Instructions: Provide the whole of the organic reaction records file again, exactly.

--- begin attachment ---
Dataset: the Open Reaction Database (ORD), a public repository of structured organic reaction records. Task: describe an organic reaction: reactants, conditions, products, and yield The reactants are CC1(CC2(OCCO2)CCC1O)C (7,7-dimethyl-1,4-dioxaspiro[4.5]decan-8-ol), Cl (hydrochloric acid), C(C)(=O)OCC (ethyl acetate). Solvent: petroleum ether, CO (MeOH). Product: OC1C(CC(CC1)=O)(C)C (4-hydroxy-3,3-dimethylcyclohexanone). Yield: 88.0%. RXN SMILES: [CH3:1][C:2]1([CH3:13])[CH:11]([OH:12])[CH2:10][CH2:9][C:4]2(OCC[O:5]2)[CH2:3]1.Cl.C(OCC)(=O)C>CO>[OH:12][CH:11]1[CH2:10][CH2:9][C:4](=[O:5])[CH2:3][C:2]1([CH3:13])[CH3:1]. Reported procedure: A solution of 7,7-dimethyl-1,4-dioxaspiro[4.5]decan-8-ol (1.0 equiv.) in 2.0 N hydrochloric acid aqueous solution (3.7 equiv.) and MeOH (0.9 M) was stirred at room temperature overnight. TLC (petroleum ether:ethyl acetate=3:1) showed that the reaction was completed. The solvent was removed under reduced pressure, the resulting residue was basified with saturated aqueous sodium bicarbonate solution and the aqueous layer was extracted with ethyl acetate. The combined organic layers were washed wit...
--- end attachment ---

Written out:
Dataset: the Open Reaction Database (ORD), a public repository of structured organic reaction records. Task: describe an organic reaction: reactants, conditions, products, and yield The reactants are CC1(CC2(OCCO2)CCC1O)C (7,7-dimethyl-1,4-dioxaspiro[4.5]decan-8-ol), Cl (hydrochloric acid), C(C)(=O)OCC (ethyl acetate). Solvent: petroleum ether, CO (MeOH). Product: OC1C(CC(CC1)=O)(C)C (4-hydroxy-3,3-dimethylcyclohexanone). Yield: 88.0%. RXN SMILES: [CH3:1][C:2]1([CH3:13])[CH:11]([OH:12])[CH2:10][CH2:9][C:4]2(OCC[O:5]2)[CH2:3]1.Cl.C(OCC)(=O)C>CO>[OH:12][CH:11]1[CH2:10][CH2:9][C:4](=[O:5])[CH2:3][C:2]1([CH3:13])[CH3:1]. Reported procedure: A solution of 7,7-dimethyl-1,4-dioxaspiro[4.5]decan-8-ol (1.0 equiv.) in 2.0 N hydrochloric acid aqueous solution (3.7 equiv.) and MeOH (0.9 M) was stirred at room temperature overnight. TLC (petroleum ether:ethyl acetate=3:1) showed that the reaction was completed. The solvent was removed under reduced pressure, the resulting residue was basified with saturated aqueous sodium bicarbonate solution and the aqueous layer was extracted with ethyl acetate. The combined organic layers were washed wit...